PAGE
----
Finance Minister Arun Jaitley’s Budget speech mentioned the word “women” 13 times. It increased spending on women related-schemes by 18%, making that amount 5.2% of the total budget. However, one must remember that ~5% of the budget is earmarked for 48% of the population.
It increased spending on women related-schemes by 18%, making that amount 5.2% of the total Budget.
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The biggest announcement was that INR 2,700 crores were assigned to the Indira Gandhi Matritva Yojana, an expansion of maternity benefits which offer INR 6,000 to any woman who seeks institutional delivery, from INR 634 crores in the previous year. While the number announced is large, it doesn’t necessarily deal with utilisation, or even questions of access – are there hospitals, public health centres (PHCs) in good conditions, with adequate staff for women to make use of this particular conditional cash transfer?
Are there hospitals, public health centres (PHCs) in good conditions, with adequate staff for women to make use of this particular conditional cash transfer?
The Finance Minister also announced a Mahila Shakti Kendra at the village level, assigned INR 500 crores to 14 lakh anganwadis — this is just about ~INR 3,500 per anganwadi — to create “a one stop convergent point support service for empowering rural women with opportunities for skill development, employment, digital literacy, health and nutrition”.
That is a lot of empowering and skilling for that much money. Even if the budget allocation is set aside for a minute, anyone who has visited an anganwadi centre will tell you that it is far away from a Mahila Shakti Kendra. The anganwadi was envisioned as a crèche-cum-nutrition centre, under the Integrated Child Development Program. Its functions have been expanded, but the infrastructure and compensation for the helpers has remained largely poor. Anganwadi workers are grossly underpaid, under-trained and overworked – the budget doesn’t speak of upgrading these centres or adding more staff… Nor does it outline how these Kendras will work.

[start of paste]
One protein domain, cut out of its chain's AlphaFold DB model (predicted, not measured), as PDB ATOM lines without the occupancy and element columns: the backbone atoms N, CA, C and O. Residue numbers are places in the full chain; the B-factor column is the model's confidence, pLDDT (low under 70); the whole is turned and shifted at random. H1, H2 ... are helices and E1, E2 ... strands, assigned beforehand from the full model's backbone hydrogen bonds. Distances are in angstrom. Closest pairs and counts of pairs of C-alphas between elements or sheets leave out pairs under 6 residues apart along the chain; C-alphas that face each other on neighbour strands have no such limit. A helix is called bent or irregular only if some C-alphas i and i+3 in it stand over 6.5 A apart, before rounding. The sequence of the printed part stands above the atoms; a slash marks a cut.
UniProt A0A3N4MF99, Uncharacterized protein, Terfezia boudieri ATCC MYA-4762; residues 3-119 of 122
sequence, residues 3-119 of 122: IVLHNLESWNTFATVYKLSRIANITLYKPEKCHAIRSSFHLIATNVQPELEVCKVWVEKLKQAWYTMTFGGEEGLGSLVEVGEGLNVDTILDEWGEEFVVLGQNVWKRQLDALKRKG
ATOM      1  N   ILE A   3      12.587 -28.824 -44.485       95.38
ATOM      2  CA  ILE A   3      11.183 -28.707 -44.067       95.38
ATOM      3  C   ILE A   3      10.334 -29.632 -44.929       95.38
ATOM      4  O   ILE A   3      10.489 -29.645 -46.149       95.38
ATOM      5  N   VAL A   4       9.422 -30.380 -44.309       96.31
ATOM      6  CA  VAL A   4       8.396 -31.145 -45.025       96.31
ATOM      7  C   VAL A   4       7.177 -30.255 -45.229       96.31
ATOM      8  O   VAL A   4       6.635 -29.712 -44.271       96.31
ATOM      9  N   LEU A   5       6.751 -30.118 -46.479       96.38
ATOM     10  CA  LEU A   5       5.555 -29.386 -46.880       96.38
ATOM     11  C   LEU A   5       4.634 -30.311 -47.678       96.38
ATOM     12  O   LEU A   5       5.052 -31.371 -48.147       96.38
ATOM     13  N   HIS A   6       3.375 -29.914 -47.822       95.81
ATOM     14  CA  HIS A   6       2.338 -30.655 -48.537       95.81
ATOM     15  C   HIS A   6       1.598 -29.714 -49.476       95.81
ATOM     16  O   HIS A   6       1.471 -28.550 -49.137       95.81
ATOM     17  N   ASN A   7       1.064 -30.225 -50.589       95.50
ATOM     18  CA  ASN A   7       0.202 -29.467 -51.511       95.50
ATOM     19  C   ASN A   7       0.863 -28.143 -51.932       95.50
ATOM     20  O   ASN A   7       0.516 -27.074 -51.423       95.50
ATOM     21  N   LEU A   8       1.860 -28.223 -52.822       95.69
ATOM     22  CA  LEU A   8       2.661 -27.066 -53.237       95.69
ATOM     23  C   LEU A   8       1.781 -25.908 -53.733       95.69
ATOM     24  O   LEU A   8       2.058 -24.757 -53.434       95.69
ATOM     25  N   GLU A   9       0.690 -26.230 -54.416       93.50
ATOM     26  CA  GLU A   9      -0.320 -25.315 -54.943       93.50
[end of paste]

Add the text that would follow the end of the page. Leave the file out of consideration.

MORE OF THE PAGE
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Another big allotment is done to the Nirbhaya Fund, which was constituted in 2013 to accelerate initiatives for women’s safety. The fund has been given INR 28.9 crores, but is mired in controversy about its funds being under-utilised. Only INR 400 crore out of INR 1530 crore allocated has been spent so far, according to the Ministry of Women and Children. There is a case in the courts, where eminent lawyer Indira Jaising is arguing that the fund doesn’t reach the hands of the needy.
Only INR 400 out of INR 1530 crores allocated has been spent so far, according to the Ministry of Women and Children.
The problem is multi-fold: i.e. expenditure, monitoring and evaluation are all in doldrums, but the problem starts with allocation itself. It is clear that the practice of applying a gender lens to the Budget has not been applied by the government. Gender budgeting — the process of conceiving, planning, allocating, and evaluating budget in a gender-sensitive way — has been in practice in India since 2005, and 16 states and the central government claim to follow it, yet even in a seemingly pro-Women Budget just over 5% of funds are assigned to half the population.
Gender budgeting — the process of conceiving, planning, allocating, and evaluating budget in a gender-sensitive way — has been in practice in India since 2005, and 16 states and the central government claim to follow it, yet even in a seemingly pro-Women Budget just over 5% of funds are assigned to half the population.
This needs to change.
As the government thinks about allocating money in the Budget, it is important to ensure scrutinise how that money reaches women – whether the money is in the Ministry of Human Resource Development or in the Ministry of Micro Small and Medium Enterprises. In fact, over time, ministries can be restructured, not just to have one Ministry of Women and Children, but to have a Department of Gender in each Ministry which ensures that the aspirations and needs of women are captured in all government policies. After all, women do hold up half the sky!
Views expressed are personal. Astha Kapoor is a strategy consultant at MicroSave working on public policy issues. She can be reached @KapoorAstha
Feature Image Credit: Entrepreneurship Development Institute of India